Dos Passos was the subject of a poem by writer Charles Bukowski entitled 'Having the Flu and Nothing Else to Do.' Mentioning Dos Passos's economic conversion from Communism, Bukowski writes:
I read a book about John Dos Passos and according to the book once radical-communist John ended up in the Hollywood Hills living off investmentsand reading the Wall Street Journalthis seems to happen all too often.
His major work is the celebrated U.S.A. trilogy, comprising The 42nd Parallel (1930), Nineteen Nineteen or 1919 (1932), and The Big Money (1936). Dos Passos used experimental techniques in these novels, incorporating newspaper clippings, autobiography, biography and fictional realism to paint a vast landscape of American culture during the first decades of the 20th century. Though each novel stands on its own, the trilogy is designed to be read as a whole. Dos Passos's political and social reflections in the novel are deeply pessimistic about the political and economic direction of the United States, and few of the characters manage to hold onto their ideals through the First World War.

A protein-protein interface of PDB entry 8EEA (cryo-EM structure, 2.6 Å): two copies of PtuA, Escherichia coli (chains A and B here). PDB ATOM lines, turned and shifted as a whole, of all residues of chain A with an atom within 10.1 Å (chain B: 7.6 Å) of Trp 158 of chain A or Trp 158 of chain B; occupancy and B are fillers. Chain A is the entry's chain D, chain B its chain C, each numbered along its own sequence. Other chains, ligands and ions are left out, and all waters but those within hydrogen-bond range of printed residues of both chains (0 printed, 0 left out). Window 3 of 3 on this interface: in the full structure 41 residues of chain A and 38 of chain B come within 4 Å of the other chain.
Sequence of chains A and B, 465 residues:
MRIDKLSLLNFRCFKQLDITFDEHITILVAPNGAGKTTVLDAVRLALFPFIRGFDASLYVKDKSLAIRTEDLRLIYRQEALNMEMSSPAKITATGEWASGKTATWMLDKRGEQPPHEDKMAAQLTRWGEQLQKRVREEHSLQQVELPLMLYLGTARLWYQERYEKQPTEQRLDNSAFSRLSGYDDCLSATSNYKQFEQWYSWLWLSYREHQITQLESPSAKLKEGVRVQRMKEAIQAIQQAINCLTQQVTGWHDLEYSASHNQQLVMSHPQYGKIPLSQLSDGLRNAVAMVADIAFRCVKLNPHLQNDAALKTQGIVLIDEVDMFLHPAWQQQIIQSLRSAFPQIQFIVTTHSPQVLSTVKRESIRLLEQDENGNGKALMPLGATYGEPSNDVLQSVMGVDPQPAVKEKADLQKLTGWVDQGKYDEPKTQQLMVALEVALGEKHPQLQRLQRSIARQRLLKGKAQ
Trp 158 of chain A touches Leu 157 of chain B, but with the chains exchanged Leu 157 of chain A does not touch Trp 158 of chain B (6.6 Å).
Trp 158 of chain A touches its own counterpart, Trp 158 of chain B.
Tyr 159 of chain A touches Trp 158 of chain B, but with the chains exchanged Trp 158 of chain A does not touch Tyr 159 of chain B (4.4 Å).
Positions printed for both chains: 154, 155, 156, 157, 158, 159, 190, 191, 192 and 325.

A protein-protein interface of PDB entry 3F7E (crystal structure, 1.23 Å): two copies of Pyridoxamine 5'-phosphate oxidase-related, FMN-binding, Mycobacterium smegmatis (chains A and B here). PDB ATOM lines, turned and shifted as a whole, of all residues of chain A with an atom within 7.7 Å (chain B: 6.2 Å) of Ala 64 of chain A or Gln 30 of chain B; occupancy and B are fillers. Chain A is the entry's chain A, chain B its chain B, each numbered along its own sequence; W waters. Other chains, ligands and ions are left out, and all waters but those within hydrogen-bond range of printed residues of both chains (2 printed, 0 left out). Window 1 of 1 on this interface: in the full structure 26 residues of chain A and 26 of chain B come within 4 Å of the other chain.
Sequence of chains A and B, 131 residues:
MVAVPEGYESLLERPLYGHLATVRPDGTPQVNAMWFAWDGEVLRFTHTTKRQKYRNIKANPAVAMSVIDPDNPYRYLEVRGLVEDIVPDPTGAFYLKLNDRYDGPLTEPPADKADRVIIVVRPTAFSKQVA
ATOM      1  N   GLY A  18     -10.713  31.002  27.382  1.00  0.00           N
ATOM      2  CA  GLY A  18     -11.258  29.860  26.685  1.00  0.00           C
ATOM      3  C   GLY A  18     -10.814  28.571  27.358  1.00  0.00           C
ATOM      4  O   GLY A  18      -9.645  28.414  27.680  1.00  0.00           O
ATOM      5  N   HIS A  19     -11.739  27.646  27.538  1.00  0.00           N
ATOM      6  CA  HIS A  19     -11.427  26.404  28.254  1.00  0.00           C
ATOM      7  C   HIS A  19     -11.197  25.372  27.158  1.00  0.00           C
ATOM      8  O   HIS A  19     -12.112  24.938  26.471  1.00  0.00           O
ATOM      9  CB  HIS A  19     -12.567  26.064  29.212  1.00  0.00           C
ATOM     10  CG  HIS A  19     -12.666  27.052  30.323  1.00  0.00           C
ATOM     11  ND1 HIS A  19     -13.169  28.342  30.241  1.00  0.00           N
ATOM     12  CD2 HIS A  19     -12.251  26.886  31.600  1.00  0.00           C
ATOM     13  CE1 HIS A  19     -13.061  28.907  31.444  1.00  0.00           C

Before becoming a leading novelist of his day, John Dos Passos sketched and painted. During the summer of 1922, he studied at Hamilton Easter Field's art colony in Ogunquit, Maine. Many of his books published during the ensuing ten years used jackets and illustrations that Dos Passos created. Influenced by various movements, he merged elements of Impressionism, Expressionism, and Cubism to create his own unique style. And his work evolved with his first exhibition at New York's National Arts Club in 1922 and the following year at Gertrude Whitney's Studio Club in New York City.